A cybersecurity firm has spotted a first-of-its-kind rootkit that stays hidden inside the firmware of HP Integrated Lights-Out (iLO) devices. The rootkit has been used to erase servers of Iranian organizations.
iLOBleed fakes too much
A detailed report has been released that provides detailed information about the rootkit named iLOBleed.
It targets HP iLO firmware that is usually added as an add-on board on servers or workstations.
Since 2020, multiple incidents have been investigated where an unknown attacker stayed hidden inside HP iLO to survive the OS reinstalls and persists inside the victim’s network.
To avoid detection, the attacker hid the rootkit as a module for the HP iLO firmware itself.
The rootkit could create a fake UI update process and display it as upgraded versions in the web UI of the HP iLO wherever system administrators attempted to update it.
Is just wiping data the aim?
The attackers leveraged iLOBleed to perform data wiping action more than once and performed data destruction at frequent intervals.
It seems the attackers believed that even if the admin reinstalled the OS, the hard drive would be wiped again, thus, keeping the malware hidden.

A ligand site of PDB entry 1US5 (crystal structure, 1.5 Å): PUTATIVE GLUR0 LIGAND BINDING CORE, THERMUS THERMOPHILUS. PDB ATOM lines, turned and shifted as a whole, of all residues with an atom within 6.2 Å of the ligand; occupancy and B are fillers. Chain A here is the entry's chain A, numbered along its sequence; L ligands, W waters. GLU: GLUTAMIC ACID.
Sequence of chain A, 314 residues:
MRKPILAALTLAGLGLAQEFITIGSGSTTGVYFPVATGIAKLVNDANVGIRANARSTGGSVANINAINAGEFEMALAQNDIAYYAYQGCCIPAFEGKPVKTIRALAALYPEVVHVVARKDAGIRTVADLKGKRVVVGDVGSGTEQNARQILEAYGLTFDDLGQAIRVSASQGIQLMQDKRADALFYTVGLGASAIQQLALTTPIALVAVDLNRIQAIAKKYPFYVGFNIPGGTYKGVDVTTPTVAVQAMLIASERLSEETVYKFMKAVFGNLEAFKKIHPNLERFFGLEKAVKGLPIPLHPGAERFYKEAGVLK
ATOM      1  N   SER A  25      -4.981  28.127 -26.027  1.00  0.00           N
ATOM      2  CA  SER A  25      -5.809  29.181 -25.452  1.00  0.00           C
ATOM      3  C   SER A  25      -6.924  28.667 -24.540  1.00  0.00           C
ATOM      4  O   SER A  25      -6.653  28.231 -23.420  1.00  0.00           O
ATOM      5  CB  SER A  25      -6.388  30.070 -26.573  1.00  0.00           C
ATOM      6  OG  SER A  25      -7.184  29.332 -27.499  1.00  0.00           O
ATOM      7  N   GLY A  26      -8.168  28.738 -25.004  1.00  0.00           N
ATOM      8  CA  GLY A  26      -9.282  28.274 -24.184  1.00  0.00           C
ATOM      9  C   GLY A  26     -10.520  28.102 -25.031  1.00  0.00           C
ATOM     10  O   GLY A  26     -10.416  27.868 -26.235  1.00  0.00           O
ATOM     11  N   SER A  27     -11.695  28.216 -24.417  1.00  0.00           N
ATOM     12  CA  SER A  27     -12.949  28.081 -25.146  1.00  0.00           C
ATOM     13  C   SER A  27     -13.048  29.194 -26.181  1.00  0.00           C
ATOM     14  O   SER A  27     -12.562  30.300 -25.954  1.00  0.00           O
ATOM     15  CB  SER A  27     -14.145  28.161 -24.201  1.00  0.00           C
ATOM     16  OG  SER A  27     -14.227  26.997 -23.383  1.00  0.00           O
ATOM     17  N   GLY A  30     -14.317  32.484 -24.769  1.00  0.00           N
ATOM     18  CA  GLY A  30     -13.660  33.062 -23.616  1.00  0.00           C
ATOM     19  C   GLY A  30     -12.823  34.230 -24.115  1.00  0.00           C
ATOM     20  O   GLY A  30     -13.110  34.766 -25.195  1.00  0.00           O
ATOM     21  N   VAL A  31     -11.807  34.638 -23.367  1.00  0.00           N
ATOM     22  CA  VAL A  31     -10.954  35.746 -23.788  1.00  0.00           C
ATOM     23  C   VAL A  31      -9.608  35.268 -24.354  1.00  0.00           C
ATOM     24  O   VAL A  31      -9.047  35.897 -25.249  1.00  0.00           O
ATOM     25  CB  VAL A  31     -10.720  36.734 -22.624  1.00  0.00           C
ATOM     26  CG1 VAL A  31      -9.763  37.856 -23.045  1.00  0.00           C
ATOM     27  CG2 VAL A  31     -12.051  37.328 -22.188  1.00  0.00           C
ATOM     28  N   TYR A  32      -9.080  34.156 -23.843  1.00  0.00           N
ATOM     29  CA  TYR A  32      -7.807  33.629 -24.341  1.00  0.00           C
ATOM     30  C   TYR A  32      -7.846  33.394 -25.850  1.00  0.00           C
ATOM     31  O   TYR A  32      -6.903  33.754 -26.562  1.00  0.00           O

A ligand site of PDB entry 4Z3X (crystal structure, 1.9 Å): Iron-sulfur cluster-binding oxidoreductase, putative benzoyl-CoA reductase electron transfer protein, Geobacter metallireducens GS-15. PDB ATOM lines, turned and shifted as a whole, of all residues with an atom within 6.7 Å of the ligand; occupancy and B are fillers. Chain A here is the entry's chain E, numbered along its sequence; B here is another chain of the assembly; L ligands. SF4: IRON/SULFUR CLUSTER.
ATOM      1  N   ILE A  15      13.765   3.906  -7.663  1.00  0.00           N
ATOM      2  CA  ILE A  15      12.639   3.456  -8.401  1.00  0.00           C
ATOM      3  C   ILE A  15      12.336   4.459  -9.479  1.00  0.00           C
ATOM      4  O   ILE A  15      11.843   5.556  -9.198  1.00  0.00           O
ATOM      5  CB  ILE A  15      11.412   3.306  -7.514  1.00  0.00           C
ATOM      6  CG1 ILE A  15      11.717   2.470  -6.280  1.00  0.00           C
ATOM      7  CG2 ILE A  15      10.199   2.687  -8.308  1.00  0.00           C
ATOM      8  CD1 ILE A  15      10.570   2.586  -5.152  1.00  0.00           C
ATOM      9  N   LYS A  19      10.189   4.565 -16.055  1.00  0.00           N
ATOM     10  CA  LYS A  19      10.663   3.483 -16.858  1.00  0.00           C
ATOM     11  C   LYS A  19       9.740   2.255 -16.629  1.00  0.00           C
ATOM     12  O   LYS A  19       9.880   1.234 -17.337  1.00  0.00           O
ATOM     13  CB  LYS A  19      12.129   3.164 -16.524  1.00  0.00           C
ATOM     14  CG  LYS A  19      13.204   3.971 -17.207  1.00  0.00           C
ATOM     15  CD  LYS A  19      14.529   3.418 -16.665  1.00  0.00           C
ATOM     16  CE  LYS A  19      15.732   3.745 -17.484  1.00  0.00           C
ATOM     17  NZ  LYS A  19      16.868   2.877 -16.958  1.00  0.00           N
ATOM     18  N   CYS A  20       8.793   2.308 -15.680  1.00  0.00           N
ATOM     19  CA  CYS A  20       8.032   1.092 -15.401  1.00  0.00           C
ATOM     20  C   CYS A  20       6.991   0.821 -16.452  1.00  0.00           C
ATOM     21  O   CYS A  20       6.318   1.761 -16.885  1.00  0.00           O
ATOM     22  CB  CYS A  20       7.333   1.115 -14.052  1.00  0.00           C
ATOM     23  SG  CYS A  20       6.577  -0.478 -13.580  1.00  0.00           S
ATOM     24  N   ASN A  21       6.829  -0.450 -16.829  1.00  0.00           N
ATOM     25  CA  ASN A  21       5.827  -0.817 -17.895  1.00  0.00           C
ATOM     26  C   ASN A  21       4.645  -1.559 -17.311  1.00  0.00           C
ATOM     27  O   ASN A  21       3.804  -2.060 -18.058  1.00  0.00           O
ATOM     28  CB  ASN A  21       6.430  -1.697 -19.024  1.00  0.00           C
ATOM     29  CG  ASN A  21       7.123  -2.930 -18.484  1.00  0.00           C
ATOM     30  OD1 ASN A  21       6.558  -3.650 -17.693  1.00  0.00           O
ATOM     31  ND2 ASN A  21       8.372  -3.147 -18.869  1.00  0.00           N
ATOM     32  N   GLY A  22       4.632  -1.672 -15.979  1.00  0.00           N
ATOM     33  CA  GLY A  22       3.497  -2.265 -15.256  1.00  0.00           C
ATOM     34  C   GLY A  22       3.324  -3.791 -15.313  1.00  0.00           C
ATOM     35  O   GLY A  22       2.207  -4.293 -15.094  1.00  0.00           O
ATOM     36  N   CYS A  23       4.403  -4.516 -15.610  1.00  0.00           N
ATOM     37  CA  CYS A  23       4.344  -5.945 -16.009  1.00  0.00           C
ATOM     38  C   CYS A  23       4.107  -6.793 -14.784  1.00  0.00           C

Moreover, even if the rootkit allows full control over compromised hosts, the attackers seem to be only using it to wipe compromised systems as part of a data wiping operation.
Opinions on the initial deployment
For initial deployment, the attacker appears to have entered inside the targeted network and deployed iLOBleed as a backdoor by exploiting vulnerabilities or obtained access from a host using an HP iLO card.
Who is behind the attacks?
iLOBleed is a sophisticated rootkit believed to be created by a very advanced threat actor. However, the actor itself was not identified in the report nor in any online conversations.
The cost of carrying out such an attack suggests an APT group behind this rootkit.
Additionally, using such advanced and costly malware only for data destruction is a mistake from their side, according to the report.
The discovery of iLOBleed is an achievement because very few security tools detect this malware. To protect iLO firmware, experts suggest regularly updating the firmware, not connecting the iLO network interface to the operating network, disabling downgrades for G10 servers, and using a standard defense mechanism.